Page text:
I will never forget Aag, because it is a story of youth consumed by the desire for a brighter, more intense life. It is about all those who flitted like shadows through my own life, giving something, taking something… There was never enough money, it was an uphill struggle from the mahurat of the picture to the day of its release. I mortgaged my car. I even borrowed money from my old servant Dwarka to buy tea and food for my unit. I remember my mother telling my father, using a sarcastic Punjabi phrase, that you can’t fry pakoras in spit, meaning that I would never be able to make the film without any resources. My father just turned around to her and said, ‘You wait and watch. The boy will make the film. He has the confidence and the conviction.’ I couldn’t forget those words, and still haven’t, because that’s really all you needed in this business.

While making Aag there were even times when I carried tins of my film from one distributor’s office to another, hoping to get buyers for it and finding none – till one day when I arranged for a small group of distributors to see the rushes of the half-completed film. The verdict was: ‘This film will not run in any territory.’ One distributor had even gone to sleep, he was so bored! But this man never liked seeing rushes away. He said to me: ‘I don’t back a picture, I back a man. Whether this film runs or not, I must have it at all cost.’ He shook the hand of an anxious and ambitious film-maker, vigorously, pressing a single silver one rupee coin in his palm, and the deal was struck. From that day onwards, every picture I have made has gone as a matter of course to this distributor of mine who, long before anyone else, had the courage and the vision to back an unknown youngster embarking on the perilous seas of a film career. What convinces me about a script is that there is enough human value in the story. Aag had just such a script. It drew upon the experiences of my father (Prithviraj Kapoor’s father wanted him to study law but Prithviraj wanted to become an actor). The film is about a young man who wants to be a stage actor, disappointing parents who had hoped for a lawyer. It stirred up a lot of people. It ran for sixteen weeks in those days. It was a totally different film, which came with a bang.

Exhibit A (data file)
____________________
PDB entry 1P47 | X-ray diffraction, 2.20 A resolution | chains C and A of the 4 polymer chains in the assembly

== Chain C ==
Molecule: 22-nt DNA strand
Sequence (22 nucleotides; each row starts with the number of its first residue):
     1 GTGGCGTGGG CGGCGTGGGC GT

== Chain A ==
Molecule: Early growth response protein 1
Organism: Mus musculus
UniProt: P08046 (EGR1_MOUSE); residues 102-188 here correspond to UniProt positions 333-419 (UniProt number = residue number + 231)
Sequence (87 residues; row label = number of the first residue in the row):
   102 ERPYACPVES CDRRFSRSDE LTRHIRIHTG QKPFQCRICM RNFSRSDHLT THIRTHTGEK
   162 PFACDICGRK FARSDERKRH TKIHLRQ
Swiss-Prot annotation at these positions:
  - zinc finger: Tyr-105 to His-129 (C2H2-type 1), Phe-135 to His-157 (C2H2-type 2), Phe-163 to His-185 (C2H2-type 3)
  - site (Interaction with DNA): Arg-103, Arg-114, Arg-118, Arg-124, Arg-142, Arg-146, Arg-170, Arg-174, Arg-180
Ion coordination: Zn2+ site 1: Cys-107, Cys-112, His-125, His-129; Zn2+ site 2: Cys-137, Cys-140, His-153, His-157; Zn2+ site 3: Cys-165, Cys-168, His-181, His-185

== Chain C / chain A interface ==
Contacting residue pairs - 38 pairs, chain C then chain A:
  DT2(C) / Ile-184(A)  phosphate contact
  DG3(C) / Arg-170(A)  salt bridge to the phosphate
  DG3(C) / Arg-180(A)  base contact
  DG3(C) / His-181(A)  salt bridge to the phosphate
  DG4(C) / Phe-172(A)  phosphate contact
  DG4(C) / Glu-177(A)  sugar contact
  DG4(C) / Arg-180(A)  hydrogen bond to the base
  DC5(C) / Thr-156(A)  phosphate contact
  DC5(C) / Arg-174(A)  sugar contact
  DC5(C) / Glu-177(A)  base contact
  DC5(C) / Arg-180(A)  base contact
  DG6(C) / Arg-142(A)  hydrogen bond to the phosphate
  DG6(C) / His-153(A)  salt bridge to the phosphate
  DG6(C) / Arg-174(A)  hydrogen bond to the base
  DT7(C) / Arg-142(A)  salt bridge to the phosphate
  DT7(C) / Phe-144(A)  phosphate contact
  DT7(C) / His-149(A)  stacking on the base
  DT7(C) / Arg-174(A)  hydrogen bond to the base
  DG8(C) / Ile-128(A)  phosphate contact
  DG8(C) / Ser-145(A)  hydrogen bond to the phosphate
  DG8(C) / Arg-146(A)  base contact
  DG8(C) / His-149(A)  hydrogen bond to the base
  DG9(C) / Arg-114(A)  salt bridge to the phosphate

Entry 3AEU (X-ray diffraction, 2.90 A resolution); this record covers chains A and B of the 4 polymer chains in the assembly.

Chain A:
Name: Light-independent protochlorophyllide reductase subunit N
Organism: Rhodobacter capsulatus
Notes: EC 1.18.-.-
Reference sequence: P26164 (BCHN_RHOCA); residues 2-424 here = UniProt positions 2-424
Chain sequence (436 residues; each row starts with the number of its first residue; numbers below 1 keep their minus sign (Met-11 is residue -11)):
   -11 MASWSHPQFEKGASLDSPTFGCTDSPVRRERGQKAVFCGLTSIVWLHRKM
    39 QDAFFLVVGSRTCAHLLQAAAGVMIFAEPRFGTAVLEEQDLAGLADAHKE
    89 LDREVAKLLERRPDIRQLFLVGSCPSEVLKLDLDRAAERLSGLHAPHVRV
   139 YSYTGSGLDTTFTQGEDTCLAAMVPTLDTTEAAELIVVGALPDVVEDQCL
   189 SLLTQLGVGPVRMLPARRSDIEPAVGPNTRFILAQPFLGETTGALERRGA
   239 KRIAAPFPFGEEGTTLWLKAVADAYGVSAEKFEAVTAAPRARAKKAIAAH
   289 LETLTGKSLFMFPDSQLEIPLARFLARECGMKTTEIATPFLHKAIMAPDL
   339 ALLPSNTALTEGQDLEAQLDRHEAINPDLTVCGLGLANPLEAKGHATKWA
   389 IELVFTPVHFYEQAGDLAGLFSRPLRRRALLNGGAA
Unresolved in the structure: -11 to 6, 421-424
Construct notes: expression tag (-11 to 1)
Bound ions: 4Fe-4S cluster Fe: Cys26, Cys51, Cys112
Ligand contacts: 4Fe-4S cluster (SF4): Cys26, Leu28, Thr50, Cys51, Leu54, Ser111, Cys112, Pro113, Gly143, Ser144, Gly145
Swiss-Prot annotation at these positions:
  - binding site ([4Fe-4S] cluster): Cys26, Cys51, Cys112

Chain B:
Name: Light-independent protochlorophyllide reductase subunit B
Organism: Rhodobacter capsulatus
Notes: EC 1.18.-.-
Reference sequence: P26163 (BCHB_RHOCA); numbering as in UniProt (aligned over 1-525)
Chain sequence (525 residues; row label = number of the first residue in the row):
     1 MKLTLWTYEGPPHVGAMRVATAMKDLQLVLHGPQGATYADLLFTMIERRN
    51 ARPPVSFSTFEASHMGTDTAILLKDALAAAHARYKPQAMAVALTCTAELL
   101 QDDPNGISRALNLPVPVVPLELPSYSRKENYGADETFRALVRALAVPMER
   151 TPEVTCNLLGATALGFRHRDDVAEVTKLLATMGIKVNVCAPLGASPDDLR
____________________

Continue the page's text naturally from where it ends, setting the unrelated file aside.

The Show Must Go On!

Raj Kapoor put his entire faith in Mera Naam Joker (1970). However, its reception was so shockingly abysmal that almost the entire film industry went into a meltdown. Some observed that he got swept away by a blizzard of the name of Rajesh Khanna, while others believed that the proximity to the project blinded him so astonishingly that the film felt strangely distant and disrespectful to the evolving sensibilities of the audience.

Resultantly, Raj Kapoor’s filmmaking career came to a sudden halt. Although he made a roaring comeback by launching his son Rishi Kapoor with Dimple Kapadia in Bobby (1973), he was never the same person again.

Nonetheless, Mera Naam Joker (1970), like Raj Kapoor, stood the test of time and is now considered a classic. Even though it still receives different opinions lekin

Samajhne wale samajh gaye hain, na samjhe!?… Na Samjhe wo anari hain!